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My 4-year-old kid is still bed-wetting. In the past month, he has remained dry two times and the rest wet.

I changed his milk time from 10pm to 7.30pm or 8pm. After that, no liquid allowed. If he is really thirsty, I will give him a little water.

He mostly pees his pants at 1.30am or 3am. I searched online, many recommend to not wake up the kid. But, if he peed his pants already. Should I wake him up to toilet or just change his pants?

I used to wake him up to toilet but some time before he peed his pants. So it's hard to decide on the time to wake him up. After that, when he pees I take him to toilet. Now I have no idea if I should wake him up when he pees or just change the pants and let him sleep.

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    4 year olds bed wetting is more common than you might think. Does he wear training pants? – corsiKa Jun 8 '18 at 3:13
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    Does your child wake up after or during the actual peeing? – Stephie Jun 8 '18 at 4:17
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    How good is he at going back to sleep? One of mine will basically pee while he’s asleep if I put him near the toilet; is he more like that or will he fully wake? – Joe Jun 8 '18 at 13:28
  • @Joe I didn't wake him up. I carry him to toilet then he walks back to his bed. – e12345678 Jun 10 '18 at 3:42
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My daughter had the problem of wetting the bed at night long after she was able to stay dry during the day. We also noticed that having wet the bed did not wake her up. So we bought an alarm that was two sheets of "paper" with holes and an metal layer coating. Between the two metal layers you put a piece of paper. You'd clip a lead to each of the metal layers. Urine leaks through the holes and the conductivity of the urine trapped in the center paper sheet sets off the alarm. We only had to use the setup a few nights before her full bladder would wake her up enough to go to the bathroom herself.

The overall point is that it takes about a minute to empty a full bladder. The alarm will go off faster than that. So the alarm goes off while the child is still peeing so the brain gets immediate feedback. Waking the child some time after the bed wetting occurs misses that immediate feedback.

As Jonah pointed out it is important to not get angry with the child. Creating more angst will make the problem worse.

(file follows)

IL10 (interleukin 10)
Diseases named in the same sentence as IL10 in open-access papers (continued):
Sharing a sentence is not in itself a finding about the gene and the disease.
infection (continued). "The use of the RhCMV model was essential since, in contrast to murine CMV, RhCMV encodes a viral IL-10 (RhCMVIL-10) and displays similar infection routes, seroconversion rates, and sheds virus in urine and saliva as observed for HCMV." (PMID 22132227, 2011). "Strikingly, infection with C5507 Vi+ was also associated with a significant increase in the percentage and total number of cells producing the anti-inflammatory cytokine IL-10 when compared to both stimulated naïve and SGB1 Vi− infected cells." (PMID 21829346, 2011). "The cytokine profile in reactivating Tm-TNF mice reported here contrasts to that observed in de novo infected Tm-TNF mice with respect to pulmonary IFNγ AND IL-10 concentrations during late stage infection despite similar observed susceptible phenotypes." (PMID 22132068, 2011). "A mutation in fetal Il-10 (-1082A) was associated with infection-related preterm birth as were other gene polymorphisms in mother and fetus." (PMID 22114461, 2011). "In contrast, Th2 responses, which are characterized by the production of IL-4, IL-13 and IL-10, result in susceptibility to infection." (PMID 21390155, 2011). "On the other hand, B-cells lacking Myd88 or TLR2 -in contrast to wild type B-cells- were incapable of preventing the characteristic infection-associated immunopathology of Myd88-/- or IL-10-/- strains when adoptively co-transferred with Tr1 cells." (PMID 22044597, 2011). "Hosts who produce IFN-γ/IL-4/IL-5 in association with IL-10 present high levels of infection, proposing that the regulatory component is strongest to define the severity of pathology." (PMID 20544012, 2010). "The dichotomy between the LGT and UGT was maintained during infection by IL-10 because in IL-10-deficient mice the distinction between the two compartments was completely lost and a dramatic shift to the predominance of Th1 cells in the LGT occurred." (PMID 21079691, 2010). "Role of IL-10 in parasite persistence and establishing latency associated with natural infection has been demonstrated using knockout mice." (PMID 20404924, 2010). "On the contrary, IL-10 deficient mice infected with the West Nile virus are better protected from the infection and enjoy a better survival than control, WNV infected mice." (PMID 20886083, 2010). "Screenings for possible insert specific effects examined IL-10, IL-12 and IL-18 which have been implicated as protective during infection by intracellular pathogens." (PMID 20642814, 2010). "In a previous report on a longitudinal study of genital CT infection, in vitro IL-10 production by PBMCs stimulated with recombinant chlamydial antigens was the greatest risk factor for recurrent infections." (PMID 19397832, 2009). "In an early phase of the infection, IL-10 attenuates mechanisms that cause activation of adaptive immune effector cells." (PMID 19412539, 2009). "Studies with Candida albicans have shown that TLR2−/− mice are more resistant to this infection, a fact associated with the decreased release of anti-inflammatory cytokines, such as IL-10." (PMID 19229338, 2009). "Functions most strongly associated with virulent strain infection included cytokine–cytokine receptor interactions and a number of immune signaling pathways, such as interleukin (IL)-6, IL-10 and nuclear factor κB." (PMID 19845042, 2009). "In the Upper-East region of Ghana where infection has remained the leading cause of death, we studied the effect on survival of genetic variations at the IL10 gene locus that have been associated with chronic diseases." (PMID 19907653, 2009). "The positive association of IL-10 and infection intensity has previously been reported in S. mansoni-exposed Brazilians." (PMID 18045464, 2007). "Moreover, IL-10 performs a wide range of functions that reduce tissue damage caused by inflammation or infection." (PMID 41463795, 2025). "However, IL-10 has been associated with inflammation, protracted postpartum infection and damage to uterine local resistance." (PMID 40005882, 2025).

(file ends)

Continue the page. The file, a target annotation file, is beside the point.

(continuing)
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It sounds like you are getting up at that time with him, which is so disruptive for you and for him. Uninterrupted sleep much more important than meeting some arbitrary deadline for not wetting the bed. To that end our almost 7 year old boy still wears diapers overnight. From time to time he will go for a few days without a diaper but always goes back. One of our older kids still had bed wetting episodes at 9/10. My advice- get some diapers, let them figure it out, and let yourself and your kid sleep through the night. Best wishes!

  • I wouldn't go crazy about it but 9/10 seems way past the average age when bed wetting is controlled. – MaxW Jun 9 '18 at 21:40
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    Totally. ;) It has since worked itself out. – Jonah Benton Jun 9 '18 at 23:08
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    I was still wetting the bed at age 7. My parents' solution was to teach me to do laundry. – Andrew M. Farrell Jun 10 '18 at 20:54
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My son was daytime dry at about 2 years, he was 5 or 6 before he was nighttime dry. Just use pull up nappies.

There is some hormone that gets released to wake you up in the night, that doesn't come in at the same time for everybody.

https://www.nytone.com/blogs/bedwetting-resources/9172029-primary-bedwetting-cause-low-antidiuretic-hormone

How LAH Causes Bedwetting

The antidiuretic hormone is made by nerves in the hypothalamus part of the brain. It helps control blood pressure, and regulate fluid volume in the body by passing it out through urine.

In children under 9 years old, it is very common for little brains to produce a low level of this antidiuretic hormone at night. If your child has LAH, when they go to sleep, since the levels of the hormone drop, and the brain does not inform the bladder that it is full. In essence, the bladder overflows without waking your child. This is how LAH becomes a bedwetting cause in children under 9.

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